### app/views/posts/_post.html.erb

<div class="panel panel-default">
  <div class="panel-body">
    <h4 style="margin-top: 0px;">
      <a href="<%=user_path(post.user)%>"><%= post.user.name %></a>
      <% if post.receiver_id %>
        > <a href="<%=user_path(post.receiver)%>"><%= post.receiver.name %></a>
      <% end %>
      <% if current_user == post.user %>
        | <%= link_to 'Delete', delete_post_path(post.id), method: :delete, data: { confirm: 'Are you sure?' } %>
      <% end %>
    </h4>
    <% if post.image.url != '/images/original/missing.png' %>
      <div align="center" style="margin-bottom: 1em;">
        <%= image_tag post.image.url, style: "max-width: 100%; max-height: 500px;" %>
      </div>
    <% end %>
    <%= post.message %>
  </div>
</div>

We can refactor app/view/shared/_feed.html.erb and make it a lot cleaner now:

### app/views/shared/_feed.html.erb

<% if current_user %>
    <div class="panel panel-default">
...
    </div>
<% end %>

<div id="feed">
    <%= render @posts %>
</div>

<div id="infinite-scrolling">
  <%= will_paginate @posts %>
</div>

Create the file app/views/shared/post_page.js.erb:

### app/views/shared/post_page.js.erb

$('#feed').append('<%= j render @posts %>');
<% if @posts.next_page %>
  $('.pagination').replaceWith('<%= j will_paginate @posts %>');
<% else %>
  $(window).off('scroll');
  $('.pagination').remove();
<% end %>

When we scroll to the bottom of our feed, the javascript we wrote previously (app/assets/javascript/infinite_scroll.js) is triggered and it simulates a click of the will_paginate next page button, requesting javascript instead of HTML. We’ll set up our controller to render this javascript view (app/views/shared/post_page.js.erb), which appends the new posts to our feed, and replaces the will_paginate page selector with a new one if there are more pages to load, otherwise it removes it.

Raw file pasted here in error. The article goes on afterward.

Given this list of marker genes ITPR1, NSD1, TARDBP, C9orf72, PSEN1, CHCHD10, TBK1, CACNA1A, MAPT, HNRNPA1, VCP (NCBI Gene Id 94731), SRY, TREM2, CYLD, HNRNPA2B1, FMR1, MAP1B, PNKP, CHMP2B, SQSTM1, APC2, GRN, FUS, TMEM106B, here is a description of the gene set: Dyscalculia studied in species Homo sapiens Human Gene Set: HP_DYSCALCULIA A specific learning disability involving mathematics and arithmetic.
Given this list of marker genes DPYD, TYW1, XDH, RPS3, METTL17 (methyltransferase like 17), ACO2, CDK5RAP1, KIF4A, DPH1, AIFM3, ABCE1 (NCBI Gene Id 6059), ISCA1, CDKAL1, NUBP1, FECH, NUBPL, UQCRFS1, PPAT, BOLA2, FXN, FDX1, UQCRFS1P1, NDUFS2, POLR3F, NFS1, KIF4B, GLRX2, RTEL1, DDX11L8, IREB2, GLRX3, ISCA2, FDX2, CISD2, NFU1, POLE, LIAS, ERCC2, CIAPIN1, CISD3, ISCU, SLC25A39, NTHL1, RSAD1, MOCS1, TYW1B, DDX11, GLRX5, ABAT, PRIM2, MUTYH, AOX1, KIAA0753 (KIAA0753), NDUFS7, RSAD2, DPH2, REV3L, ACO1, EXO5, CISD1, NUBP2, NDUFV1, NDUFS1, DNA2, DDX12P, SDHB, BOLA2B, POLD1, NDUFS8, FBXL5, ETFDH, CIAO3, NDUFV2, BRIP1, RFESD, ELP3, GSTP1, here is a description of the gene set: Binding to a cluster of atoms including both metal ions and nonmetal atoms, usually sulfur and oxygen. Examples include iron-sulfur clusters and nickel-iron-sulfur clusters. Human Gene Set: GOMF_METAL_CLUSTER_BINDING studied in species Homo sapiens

The j render is important because it escapes things like quotes and brackets that would otherwise interfere with our javascript. In javascript, you escape characters in a string with a backslash. For example, " \" " is a valid string containing a quotation mark surrounded by two spaces.

Finally our controllers. Starting with posts#index:

### app/controllers/posts_controller.rb

...
  def index
    @post = Post.new
    @posts = Post.paginate(page: params[:page])
    respond_to do |format|
      format.html
      format.js { render 'shared/post_page' }
    end
  end
...

The respond_to controller method in rails is like a switch statement; here if the request is asking for HTML, it performs the default behaviour (rendering app/views/posts/index) because we haven’t passed it a block. Is the request is asking for javascript, we’ve told our controller to actually render a different file than it would normally try to.

The same goes for users#show:

### app/controllers/users_controller.rb

...
  def show
    @user = User.find(params[:id])
    @post = Post.new
    @posts = Post.where("user_id = ? or receiver_id = ?", @user.id, @user.id).paginate(page: params[:page])
    respond_to do |format|
      format.html
      format.js { render 'shared/post_page' }
    end
  end
...

And that’s it. We now have infinite scroll.

This is the end of my course so far. I’m planning on adding more chapters in the future, and maybe releasing a whole new module, building another app. Let me know how you found things at my twitter @alexandpaterson.